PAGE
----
*This post is part of a symposium on Modernizing Regulatory Review. For other posts in the series, click here.
A comparison between the current Circular A-4 and the draft revised Circular A-4 publicized for comment by the Office of Management and Budget (OMB) shows that many of the proposed revisions are small textual changes that seem at first blush merely to improve readability or to elaborate, and thus clarify, existing practices. As any good lawyer knows, however, even small textual shifts sometimes make big changes. Such is the case with the discussion of pre- versus post-statutory baselines in Section 4 of the draft revised Circular A-4.
Meaningful regulatory impact analysis under EO 12866 requires an agency to determine an appropriate baseline for comparison. In both its existing and proposed forms, Circular A-4 calls for a “no-action” baseline, asking what the world will look like if the proposed regulations are not adopted. No-action is not merely synonymous with the status quo, but rather requires an assessment of current and future trends that in turn may be influenced by a variety of different factors. Hence, both versions of Circular A-4 clearly anticipate the need for a certain flexibility in application, with words like “reasonable,” “appropriate,” and “feasible” doing much of the heavy lifting. One presumes as a result that some amount of discussion and negotiation will take place between promulgating agencies and OIRA staff regarding case-by-case details. So far, so good.
The current Circular A-4 then goes on to offer the following advice:
In some cases, substantial portions of a rule may simply restate statutory requirements that would be self-implementing, even in the absence of the regulatory action. In these cases, you should use a pre-statute baseline. If you are able to separate out those areas where the agency has discretion, you may also use a post-statute baseline to evaluate the discretionary elements of the action. (Emphasis added.)
The draft revised Circular A-4 offers a slightly longer version that initially seems quite similar but is importantly different:
In general, an agency’s first regulatory action implementing a new statutory authority should be assessed in a manner that accounts for the effects of the statute itself—that is, assessed against a pre-statutory baseline. However, in some cases substantial portions of a regulation may simply restate statutory requirements that are self-implementing even in the absence of the regulatory action or over which the agency clearly has little (or no) regulatory discretion. In these cases, you may use a post-statutory baseline in your regulatory analysis, focusing on the discretionary elements of the action and potential alternatives. Such an analysis should be accompanied by a brief description of and citation to the relevant statute. If you plan to use a post-statutory baseline for a regulation, you should consult with OMB as early as possible in the process of developing your regulatory analysis, including about how to describe—in sufficient detail—the post-statutory baseline that is being used. (Emphasis added.)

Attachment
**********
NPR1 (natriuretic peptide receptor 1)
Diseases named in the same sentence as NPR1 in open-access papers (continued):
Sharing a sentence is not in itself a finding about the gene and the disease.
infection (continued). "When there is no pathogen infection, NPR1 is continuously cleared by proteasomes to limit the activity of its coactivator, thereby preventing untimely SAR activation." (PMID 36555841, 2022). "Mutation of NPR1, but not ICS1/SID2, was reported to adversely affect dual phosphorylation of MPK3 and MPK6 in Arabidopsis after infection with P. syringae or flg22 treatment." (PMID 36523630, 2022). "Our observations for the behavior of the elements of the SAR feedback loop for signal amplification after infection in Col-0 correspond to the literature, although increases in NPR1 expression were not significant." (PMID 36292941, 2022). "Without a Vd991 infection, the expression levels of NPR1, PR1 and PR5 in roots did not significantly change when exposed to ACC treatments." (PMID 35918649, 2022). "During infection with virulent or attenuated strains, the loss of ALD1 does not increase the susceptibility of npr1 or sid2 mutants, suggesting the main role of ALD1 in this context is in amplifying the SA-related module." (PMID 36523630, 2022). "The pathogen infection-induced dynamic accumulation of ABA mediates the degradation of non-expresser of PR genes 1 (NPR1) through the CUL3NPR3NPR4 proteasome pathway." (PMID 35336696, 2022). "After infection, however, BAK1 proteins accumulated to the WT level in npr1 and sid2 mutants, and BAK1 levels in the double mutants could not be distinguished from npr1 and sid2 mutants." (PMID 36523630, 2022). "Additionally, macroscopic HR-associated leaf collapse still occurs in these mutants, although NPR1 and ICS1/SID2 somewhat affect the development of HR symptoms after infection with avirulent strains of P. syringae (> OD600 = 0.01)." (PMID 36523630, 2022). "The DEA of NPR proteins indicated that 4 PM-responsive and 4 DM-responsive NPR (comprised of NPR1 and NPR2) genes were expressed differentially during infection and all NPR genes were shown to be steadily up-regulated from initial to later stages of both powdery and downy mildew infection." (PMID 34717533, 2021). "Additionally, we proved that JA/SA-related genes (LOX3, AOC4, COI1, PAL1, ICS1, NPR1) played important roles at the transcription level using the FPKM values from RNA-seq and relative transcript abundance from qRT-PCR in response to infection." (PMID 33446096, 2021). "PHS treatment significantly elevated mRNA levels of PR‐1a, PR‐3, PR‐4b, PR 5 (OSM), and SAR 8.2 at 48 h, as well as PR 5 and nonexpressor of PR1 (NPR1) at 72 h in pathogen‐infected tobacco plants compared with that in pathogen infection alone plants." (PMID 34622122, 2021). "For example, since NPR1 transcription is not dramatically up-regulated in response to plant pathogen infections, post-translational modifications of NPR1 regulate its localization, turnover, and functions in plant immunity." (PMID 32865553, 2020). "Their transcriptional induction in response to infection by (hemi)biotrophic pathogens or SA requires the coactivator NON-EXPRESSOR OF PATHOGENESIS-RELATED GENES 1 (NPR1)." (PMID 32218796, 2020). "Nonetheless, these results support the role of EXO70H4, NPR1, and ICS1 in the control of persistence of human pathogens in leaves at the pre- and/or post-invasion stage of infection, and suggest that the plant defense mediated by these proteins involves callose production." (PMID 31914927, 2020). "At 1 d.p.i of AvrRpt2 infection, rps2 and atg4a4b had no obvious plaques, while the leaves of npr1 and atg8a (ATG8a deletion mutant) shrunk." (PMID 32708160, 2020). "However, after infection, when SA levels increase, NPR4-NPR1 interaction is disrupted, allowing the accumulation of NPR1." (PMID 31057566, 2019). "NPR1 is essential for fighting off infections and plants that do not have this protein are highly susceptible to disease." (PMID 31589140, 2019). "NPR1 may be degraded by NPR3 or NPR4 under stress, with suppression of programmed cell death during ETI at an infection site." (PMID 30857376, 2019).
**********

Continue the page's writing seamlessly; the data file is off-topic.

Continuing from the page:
In other words, read carefully, where “substantial portions” of a regulation “simply restate statutory requirements” that would be/are “self-implementing,” the revisions to Circular A-4 shift from requiring a pre-statutory baseline with the possibility of additional analysis using a post-statutory baseline to a blanket permission to use a post-statutory baseline alone.
What does this change accomplish, and why does it matter? OMB has offered no explanation for the change, so I can only make an educated guess: OMB has decided to acquiesce to pressure from the Treasury Department, particularly Treasury/IRS, to exclude most of its regulations from OIRA review without the more transparent and politically-controversial act of reversing the 2018 Memorandum of Agreement (MOA) that subjected most Treasury/IRS regulatory actions to the requirements of EO 12866 and OIRA review for the first time.